Female Medical Disorders in Africa - A Success Story.

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Hafiz
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Female Medical Disorders in Africa - A Success Story.

Post by Hafiz » Mon Sep 24, 2018 12:55 pm

Obstetric Fistula.

A sensitive medical problem for women, in fact for families. In countries like Egypt sensitive issues don’t get talked about and therefore never fixed. I post it to show that some poor backward places face up to serious female medical problems – and succeed. In some ways it’s a very positive story about an awful medical problem.

Basically long, young or mishandled child births leads to ripped skin which causes permanent double incontinence and infections if not fixed by skillful surgery – which does not exist in Egypt, maybe not even for the rich. In some cases it can lead to paralysis in the lower leg.

If leads to disgust by community members and often destroys marriages and makes conventional jobs impossible. There is major emotional trauma on the women associated with shame and smell.

Of relevance to Egypt FMG increases the chances of this as do young mothers and we all know that 3 decades of UN FMG programs in Egypt have utterly failed to stem this practice which might be as high as 80-90%. Millions don’t work if managed by morons. http://www.policyproject.com/pubs/MNPI/ ... I_2002.pdf

On a positive note a very poor and backward country Ethiopia has been almost leading the world for 60 years in treatment and prevention led by a remarkable surgeon Catherine Hamlin and her time and the money she scrounged. In the area of NGO’s she is an undoubted hero who never attended a Geneva cocktail party. She is Australian female doctor of a generation that had to be bright, tough, practical, enterprising and unremitting. From an upper middle class background and a superb medical education she moved to Ethiopia with her doctor husband in 1959 and brought up her family there and did the work for local women https://hamlin.org.au/catherine-hamlin/

Decades ago, at least in this country, fistula and FMG were openly discussed without embarrassment because of her media coverage. The NYT has described her as a modern day Mother Teresa. At 94 she still lives in Addis and occasionally helps. A documentary on her won an Emmy.

The Pope, Royal College of Surgeons, a Nobel nominee (twice), the American and Scottish Colleges of Surgeons, 4 or 5 world class universities, the UN and the American Medical Association have awarded her. I can find no record that al Azhar, the Red Crescent or the Copts have recognized or helped her.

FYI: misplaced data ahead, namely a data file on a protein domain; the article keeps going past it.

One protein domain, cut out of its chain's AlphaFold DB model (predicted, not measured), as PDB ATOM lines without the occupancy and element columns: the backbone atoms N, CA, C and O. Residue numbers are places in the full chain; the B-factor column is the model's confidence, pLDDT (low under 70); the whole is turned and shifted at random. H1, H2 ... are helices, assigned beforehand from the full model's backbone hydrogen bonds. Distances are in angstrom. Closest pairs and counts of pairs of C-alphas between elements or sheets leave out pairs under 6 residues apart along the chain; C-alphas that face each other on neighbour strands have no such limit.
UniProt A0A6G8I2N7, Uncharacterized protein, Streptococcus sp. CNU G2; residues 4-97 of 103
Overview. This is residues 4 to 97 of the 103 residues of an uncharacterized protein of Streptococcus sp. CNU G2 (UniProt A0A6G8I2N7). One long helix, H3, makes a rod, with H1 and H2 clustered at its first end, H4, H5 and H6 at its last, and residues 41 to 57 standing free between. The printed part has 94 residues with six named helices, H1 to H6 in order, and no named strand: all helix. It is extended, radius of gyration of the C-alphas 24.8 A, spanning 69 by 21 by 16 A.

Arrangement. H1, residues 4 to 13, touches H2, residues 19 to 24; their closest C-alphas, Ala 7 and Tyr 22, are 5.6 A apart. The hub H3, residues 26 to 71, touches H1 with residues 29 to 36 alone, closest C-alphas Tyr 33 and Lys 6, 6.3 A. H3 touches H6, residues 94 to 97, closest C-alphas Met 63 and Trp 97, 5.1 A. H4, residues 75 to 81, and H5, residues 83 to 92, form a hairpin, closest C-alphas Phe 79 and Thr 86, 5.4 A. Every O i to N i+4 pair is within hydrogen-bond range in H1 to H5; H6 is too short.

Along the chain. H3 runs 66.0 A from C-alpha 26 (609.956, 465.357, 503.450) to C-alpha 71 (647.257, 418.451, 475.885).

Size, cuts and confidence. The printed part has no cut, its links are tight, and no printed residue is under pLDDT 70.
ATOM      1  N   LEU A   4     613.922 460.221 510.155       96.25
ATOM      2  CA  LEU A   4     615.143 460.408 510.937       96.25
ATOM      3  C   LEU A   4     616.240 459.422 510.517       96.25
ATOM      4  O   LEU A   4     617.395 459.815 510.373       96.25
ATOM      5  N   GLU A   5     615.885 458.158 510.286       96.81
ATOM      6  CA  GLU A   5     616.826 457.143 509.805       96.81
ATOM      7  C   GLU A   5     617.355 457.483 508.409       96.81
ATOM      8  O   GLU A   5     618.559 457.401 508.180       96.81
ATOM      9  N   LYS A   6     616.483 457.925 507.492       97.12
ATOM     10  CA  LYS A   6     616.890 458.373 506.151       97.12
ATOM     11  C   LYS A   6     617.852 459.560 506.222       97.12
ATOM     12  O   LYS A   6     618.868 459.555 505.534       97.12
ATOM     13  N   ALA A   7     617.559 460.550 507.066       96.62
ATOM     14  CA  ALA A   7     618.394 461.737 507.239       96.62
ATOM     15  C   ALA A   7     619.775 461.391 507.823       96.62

Here she is with her trainee midwives part of her prevention program.

Image

Note the cleanliness and order – not found in all places in the region.

Here she is in Addis with our then Prime Minister and her helper Professor Gordon Williams from Harvard. WHO/FAO and related projects generally just get assistance from those with nothing better to do.

Image

She breaks all the U/WHO rules and trains former patients to be nurses and midwives, to use their experience as victims to help others including those with fistula and to preach prevention programs. Her hospital is a post graduate teaching hospital for both Ethiopians and westerners. How many NGO/UN programs would be worth learning from. Her people have travelled abroad to teach doctors in many countries – including India, but not countries in the Middle East. Unlike others she is cheap and treats about 1200 women a year for a budget north, but not by much, of $US500,000 pa. That wouldn’t pay the Cairo office rental of the WHO. She gets no money from the UN and probably doesn’t want any.

More that 2 million world wide, some say 3, have fistula and somewhere up to 150,000 deaths a year.

The Egypt Independent says its rare in Egypt. They give no evidence for this or any other of their views. Rot, FMG increases the risk, poorly trained nurses/midwives adds to the problem as do early marriages and young mothers. Their version (without evidence) is that incompetent surgeons cause it in Egypt – which is pure Monty Python. https://www.egyptindependent.com/poor-h ... nce-women/. The truth is there is no data because no one is interested.

The world famous Johns Hopkins tries to get a picture based on facts. For example in Egypt for every maternal death during child birth there are 297 complications from each birth – twice as many as India and Bangladesh which are much poorer countries. That gives you a picture of Egyptian medical negligence, incompetence or laziness part of which will cause fistula. Egypt can rest easy because these stats are Jew stats produced by that dirty filthy Jew philanthropist Bloomberg and much better research is available in Egypt from philanthropic foundations the names of which are state secrets and the studies can’t be located at this particular time.

Used to be a problem in the 19th century west up to 120 years ago but fixed with modern midwifery and doctor training – something Egypt has yet to find. Prevention isn’t complicated nor expensive.

Modern surgical techniques using electricity, gloves, a disinfectant and a mask work well in 80-90% of cases.

Tentative studies in Egypt indicate that better educated women know and avoid the risk of fistula. This implies that risks are highest amongst the poor – who also marry and have children younger and less access to quality medical care. If correct this explains why there are no stats or help on the basis that it’s a poor person’s problem and not worth it. https://journals.plos.org/plosone/artic ... ne.0085921

In typical fashion Egypt grabbed increasing interest in fistula and established the Africa headquarters in Cairo of the African Fistula and Continence Society (AFCS) in Egypt with itself as head. 8 years later it doesn’t exist but there were nice press conferences at the time. https://www.rcog.org.uk/en/global-netwo ... la-manual/